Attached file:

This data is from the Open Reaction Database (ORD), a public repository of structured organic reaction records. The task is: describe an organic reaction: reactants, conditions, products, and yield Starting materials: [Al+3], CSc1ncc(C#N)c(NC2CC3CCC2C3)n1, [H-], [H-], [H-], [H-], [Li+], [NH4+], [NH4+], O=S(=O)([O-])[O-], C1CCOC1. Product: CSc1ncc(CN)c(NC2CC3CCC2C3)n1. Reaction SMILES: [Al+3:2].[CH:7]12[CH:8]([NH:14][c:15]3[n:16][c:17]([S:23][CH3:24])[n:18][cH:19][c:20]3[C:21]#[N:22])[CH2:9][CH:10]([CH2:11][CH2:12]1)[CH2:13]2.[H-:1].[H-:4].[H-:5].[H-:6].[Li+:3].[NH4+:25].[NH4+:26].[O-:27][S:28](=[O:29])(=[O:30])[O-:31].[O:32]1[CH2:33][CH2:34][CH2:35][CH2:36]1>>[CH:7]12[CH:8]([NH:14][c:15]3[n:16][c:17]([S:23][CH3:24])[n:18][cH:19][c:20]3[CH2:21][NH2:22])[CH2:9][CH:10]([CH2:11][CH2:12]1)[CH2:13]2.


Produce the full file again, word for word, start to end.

This data is from the Open Reaction Database (ORD), a public repository of structured organic reaction records. The task is: describe an organic reaction: reactants, conditions, products, and yield Starting materials: [Al+3], CSc1ncc(C#N)c(NC2CC3CCC2C3)n1, [H-], [H-], [H-], [H-], [Li+], [NH4+], [NH4+], O=S(=O)([O-])[O-], C1CCOC1. Product: CSc1ncc(CN)c(NC2CC3CCC2C3)n1. Reaction SMILES: [Al+3:2].[CH:7]12[CH:8]([NH:14][c:15]3[n:16][c:17]([S:23][CH3:24])[n:18][cH:19][c:20]3[C:21]#[N:22])[CH2:9][CH:10]([CH2:11][CH2:12]1)[CH2:13]2.[H-:1].[H-:4].[H-:5].[H-:6].[Li+:3].[NH4+:25].[NH4+:26].[O-:27][S:28](=[O:29])(=[O:30])[O-:31].[O:32]1[CH2:33][CH2:34][CH2:35][CH2:36]1>>[CH:7]12[CH:8]([NH:14][c:15]3[n:16][c:17]([S:23][CH3:24])[n:18][cH:19][c:20]3[CH2:21][NH2:22])[CH2:9][CH:10]([CH2:11][CH2:12]1)[CH2:13]2.